For many years, the American Academy of Pediatrics had strict rules about screentime—no exposure for kids under 2 and no more than two hours a day for preschoolers. Last December, the Academy abandoned those guidelines, acknowledging what parents already knew: Screens are everywhere.
One recent study, published in the Academy’s journal Pediatrics found “nearly universal exposure” for children under two. Even under age one, half of all babies interacted with a mobile device every single day, playing simple games, watching videos and fooling with apps. Academy policy makers concluded, “In a world in which ‘screen time’ is becoming simply ‘time’ our policies must evolve or become obsolete.”
The revised guidelines from the Academy don’t offer specific rules, perhaps because there isn’t clearcut research showing that certain uses of mobile devices help or harm very young children. Instead, they provide general advice, intended to guide parents as they make decisions about when to hand over a tablet or a cellphone to a baby or a toddler. Here are their guidelines:
Media is just another environment. Child development hasn’t changed. The Academy points out that kids do what they have always done, but now they do much of it virtually. The most rapid period of brain development takes place before age three so infants and toddlers need a wide range of experiences, with and without technology, under the supervision of loving adults.
Parenting has not changed. Parents still have to make decisions about what’s good for a particular child in a particular situation. The video that makes one child giggle may be overstimulating to another child or the same child at a different time of day. Good parents respond flexibly to new situations and, most importantly, to each child.
Role-modeling is critical. Little kids imitate adults. Parents who want kids to have a healthy relationship with screens will have to model self-control by setting limits for themselves.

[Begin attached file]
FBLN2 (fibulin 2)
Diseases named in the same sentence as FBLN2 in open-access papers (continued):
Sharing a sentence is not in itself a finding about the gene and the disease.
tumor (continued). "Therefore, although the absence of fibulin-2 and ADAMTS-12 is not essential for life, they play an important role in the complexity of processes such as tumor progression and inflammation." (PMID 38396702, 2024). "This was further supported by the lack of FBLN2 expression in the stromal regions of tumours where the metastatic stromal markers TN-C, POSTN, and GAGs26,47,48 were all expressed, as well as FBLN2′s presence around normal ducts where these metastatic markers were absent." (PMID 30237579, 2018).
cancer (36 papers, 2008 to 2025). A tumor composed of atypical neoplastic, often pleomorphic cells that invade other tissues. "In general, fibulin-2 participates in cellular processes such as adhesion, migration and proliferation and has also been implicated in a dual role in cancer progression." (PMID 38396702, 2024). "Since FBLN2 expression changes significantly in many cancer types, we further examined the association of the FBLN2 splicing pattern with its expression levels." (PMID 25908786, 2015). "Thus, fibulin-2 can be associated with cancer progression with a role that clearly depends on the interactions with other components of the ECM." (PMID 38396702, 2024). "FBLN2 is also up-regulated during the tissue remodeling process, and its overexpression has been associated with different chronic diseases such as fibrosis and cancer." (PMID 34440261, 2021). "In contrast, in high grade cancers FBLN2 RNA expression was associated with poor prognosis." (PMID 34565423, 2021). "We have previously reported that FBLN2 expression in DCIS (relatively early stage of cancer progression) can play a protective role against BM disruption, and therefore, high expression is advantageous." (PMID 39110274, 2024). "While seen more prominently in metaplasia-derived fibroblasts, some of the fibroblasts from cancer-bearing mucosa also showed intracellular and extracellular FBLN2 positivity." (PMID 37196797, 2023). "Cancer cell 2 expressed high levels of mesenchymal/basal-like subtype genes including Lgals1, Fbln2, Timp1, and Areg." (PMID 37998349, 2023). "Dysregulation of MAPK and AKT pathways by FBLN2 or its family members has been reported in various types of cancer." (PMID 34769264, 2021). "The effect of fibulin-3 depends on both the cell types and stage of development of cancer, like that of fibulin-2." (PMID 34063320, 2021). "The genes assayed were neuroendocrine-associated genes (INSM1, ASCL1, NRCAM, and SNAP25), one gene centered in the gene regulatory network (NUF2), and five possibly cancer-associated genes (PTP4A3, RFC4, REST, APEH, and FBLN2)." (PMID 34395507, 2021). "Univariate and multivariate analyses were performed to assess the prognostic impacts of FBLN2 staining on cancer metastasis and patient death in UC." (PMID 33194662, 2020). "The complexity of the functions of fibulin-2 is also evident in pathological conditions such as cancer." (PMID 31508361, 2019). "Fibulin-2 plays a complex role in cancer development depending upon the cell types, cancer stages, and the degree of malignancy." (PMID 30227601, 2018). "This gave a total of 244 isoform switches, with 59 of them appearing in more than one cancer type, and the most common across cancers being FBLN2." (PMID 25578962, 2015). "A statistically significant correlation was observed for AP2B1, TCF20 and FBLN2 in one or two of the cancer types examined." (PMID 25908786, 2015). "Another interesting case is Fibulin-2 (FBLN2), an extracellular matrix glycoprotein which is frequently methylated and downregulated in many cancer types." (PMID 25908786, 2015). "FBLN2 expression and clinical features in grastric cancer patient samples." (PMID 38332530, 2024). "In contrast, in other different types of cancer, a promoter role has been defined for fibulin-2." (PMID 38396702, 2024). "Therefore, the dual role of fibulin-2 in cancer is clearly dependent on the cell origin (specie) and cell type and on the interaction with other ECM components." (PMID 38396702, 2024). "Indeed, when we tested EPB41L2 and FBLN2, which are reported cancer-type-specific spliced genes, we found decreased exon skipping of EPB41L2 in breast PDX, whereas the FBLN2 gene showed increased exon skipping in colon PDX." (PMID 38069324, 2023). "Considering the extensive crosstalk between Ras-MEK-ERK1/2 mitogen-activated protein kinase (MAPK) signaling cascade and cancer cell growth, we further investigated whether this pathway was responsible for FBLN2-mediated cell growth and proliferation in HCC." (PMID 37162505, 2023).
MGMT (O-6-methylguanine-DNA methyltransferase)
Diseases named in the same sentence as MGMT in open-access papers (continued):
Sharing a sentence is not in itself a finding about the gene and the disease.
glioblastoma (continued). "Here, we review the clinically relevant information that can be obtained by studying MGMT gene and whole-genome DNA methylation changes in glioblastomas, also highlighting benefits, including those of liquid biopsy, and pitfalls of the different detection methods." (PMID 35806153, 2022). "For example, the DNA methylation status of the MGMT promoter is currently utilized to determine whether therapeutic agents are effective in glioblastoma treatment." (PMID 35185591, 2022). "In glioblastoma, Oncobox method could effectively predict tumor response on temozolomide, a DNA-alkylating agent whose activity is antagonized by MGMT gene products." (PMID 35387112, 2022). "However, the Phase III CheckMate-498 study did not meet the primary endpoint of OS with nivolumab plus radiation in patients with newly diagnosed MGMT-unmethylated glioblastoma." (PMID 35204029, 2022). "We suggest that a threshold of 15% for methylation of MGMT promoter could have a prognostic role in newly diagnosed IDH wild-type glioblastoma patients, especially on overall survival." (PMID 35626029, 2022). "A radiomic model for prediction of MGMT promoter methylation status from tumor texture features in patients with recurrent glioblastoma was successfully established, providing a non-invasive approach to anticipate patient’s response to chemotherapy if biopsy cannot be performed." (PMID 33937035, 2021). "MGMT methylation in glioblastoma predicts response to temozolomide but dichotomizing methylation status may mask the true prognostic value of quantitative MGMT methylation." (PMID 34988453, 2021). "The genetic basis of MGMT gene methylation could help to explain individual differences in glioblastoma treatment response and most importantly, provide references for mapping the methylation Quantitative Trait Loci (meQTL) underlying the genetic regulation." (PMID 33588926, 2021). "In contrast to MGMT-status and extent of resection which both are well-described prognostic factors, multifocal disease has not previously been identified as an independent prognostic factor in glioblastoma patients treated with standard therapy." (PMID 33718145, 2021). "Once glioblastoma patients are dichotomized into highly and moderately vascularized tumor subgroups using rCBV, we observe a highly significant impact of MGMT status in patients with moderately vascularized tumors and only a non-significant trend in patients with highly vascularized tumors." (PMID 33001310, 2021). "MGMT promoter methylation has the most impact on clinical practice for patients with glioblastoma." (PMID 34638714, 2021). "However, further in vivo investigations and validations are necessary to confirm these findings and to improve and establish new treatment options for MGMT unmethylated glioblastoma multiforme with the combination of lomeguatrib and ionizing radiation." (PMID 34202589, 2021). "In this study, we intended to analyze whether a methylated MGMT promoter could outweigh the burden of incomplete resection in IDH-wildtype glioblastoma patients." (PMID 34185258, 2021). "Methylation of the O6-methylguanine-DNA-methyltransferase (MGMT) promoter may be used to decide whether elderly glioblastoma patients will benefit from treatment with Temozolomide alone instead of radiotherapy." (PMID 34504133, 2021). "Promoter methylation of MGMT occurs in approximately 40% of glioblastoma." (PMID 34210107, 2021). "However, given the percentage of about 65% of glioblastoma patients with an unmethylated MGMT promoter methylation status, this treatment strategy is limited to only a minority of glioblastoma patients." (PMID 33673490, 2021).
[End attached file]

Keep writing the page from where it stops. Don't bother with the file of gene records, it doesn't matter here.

We learn from each other. Young children learn most easily when they are interacting with people. Language, in particular, develops most readily during natural back-and-forth exchanges between babies and adults. According to some studies, lengthy passive exposure to media such as videos may actually inhibit language acquisition. On the other hand, technology that promotes interaction—video chatting with a family member, for example—may stimulate language and other kinds of learning.
Content matters. Rather than setting arbitrary limits on time spent with screens, the Academy recommends that parents think about everything a child does during the day. Is there plenty of time for being outdoors, moving around, reading books, singing songs, snuggling, being silly? Time with technology becomes a problem when it edges out other activities.
Curation helps. Any app can claim that it’s educational. Very few have research to back up that claim. Little children, in particular, deserve the highest quality products parents can find. Before downloading an app or firing up a video, check reviews from organizations like Parents’ Choice (parents-choice.org), Children’s Technology Review (childrenstech.com/) or Common Sense Media (commonsensemedia.org/).
Co-engagement counts. The Academy points out that kids are more likely to benefit from screentime if adults are involved. Just talking about what a child is seeing or doing on a screen provides context and gives a small child a sense of connection.
Playtime is important. Unstructured playtime stimulates creativity and independence. Unplugged play is especially important for very young children because they learn from touching and manipulating objects in the three dimensional world.
Set limits. As many adults know, technology can have a mesmerizing effect. Games, in particular, are often designed to encourage mindless swiping, and little kids—like everyone else– may find it difficult to disengage. Setting limits requires the same gentle but firm techniques parents use in other settings. When children want cookies for lunch—or unlimited time on the Ipad—it’s up to parents to steer them in a different direction.
Create tech-free zones. In particular, the Academy recommends that parents teach kids to power down during meals and at bedtime. Little children are more likely to adopt healthy eating habits if meals are a happy, social time with lots of playful interaction. At bedtime, research shows that light from screens can interfere with sleep cycles, so the Academy recommends devices be kept out of bedrooms.
Kids will be kids. Very little children are likely to be hard on devices because they don’t know any better. They may put them in their mouths, bang with them or toss them in the toilet. The Academy points out that “these can be teachable moments if handled with empathy.”
Carolyn Jabs, M.A., raised three computer savvy kids including one with special needs. She has been writing Growing Up Online for ten years and is working on a book about constructive responses to conflict. Visit www.growing-up-online.com to read other columns. @ Copyright, 2016, Carolyn Jabs. All rights reserved.